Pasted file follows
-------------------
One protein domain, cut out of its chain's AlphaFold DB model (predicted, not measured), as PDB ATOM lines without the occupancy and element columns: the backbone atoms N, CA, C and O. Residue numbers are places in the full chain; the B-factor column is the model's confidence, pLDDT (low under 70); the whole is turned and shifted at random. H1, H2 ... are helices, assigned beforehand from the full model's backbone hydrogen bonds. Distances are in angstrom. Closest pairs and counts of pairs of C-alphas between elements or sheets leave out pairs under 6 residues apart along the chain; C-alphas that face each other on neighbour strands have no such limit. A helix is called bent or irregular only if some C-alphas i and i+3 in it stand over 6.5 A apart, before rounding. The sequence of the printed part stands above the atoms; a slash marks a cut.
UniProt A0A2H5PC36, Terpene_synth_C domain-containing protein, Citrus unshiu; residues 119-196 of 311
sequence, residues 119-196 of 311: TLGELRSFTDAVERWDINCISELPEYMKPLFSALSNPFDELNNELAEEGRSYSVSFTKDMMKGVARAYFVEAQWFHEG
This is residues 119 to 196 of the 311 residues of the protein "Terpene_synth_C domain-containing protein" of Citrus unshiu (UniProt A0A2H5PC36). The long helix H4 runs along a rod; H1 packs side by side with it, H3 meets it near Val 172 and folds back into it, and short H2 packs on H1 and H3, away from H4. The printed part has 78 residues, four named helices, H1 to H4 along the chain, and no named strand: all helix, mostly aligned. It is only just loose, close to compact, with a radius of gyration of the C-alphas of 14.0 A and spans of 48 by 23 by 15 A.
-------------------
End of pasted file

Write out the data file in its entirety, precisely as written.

One protein domain, cut out of its chain's AlphaFold DB model (predicted, not measured), as PDB ATOM lines without the occupancy and element columns: the backbone atoms N, CA, C and O. Residue numbers are places in the full chain; the B-factor column is the model's confidence, pLDDT (low under 70); the whole is turned and shifted at random. H1, H2 ... are helices, assigned beforehand from the full model's backbone hydrogen bonds. Distances are in angstrom. Closest pairs and counts of pairs of C-alphas between elements or sheets leave out pairs under 6 residues apart along the chain; C-alphas that face each other on neighbour strands have no such limit. A helix is called bent or irregular only if some C-alphas i and i+3 in it stand over 6.5 A apart, before rounding. The sequence of the printed part stands above the atoms; a slash marks a cut.
UniProt A0A2H5PC36, Terpene_synth_C domain-containing protein, Citrus unshiu; residues 119-196 of 311
sequence, residues 119-196 of 311: TLGELRSFTDAVERWDINCISELPEYMKPLFSALSNPFDELNNELAEEGRSYSVSFTKDMMKGVARAYFVEAQWFHEG
This is residues 119 to 196 of the 311 residues of the protein "Terpene_synth_C domain-containing protein" of Citrus unshiu (UniProt A0A2H5PC36). The long helix H4 runs along a rod; H1 packs side by side with it, H3 meets it near Val 172 and folds back into it, and short H2 packs on H1 and H3, away from H4. The printed part has 78 residues, four named helices, H1 to H4 along the chain, and no named strand: all helix, mostly aligned. It is only just loose, close to compact, with a radius of gyration of the C-alphas of 14.0 A and spans of 48 by 23 by 15 A.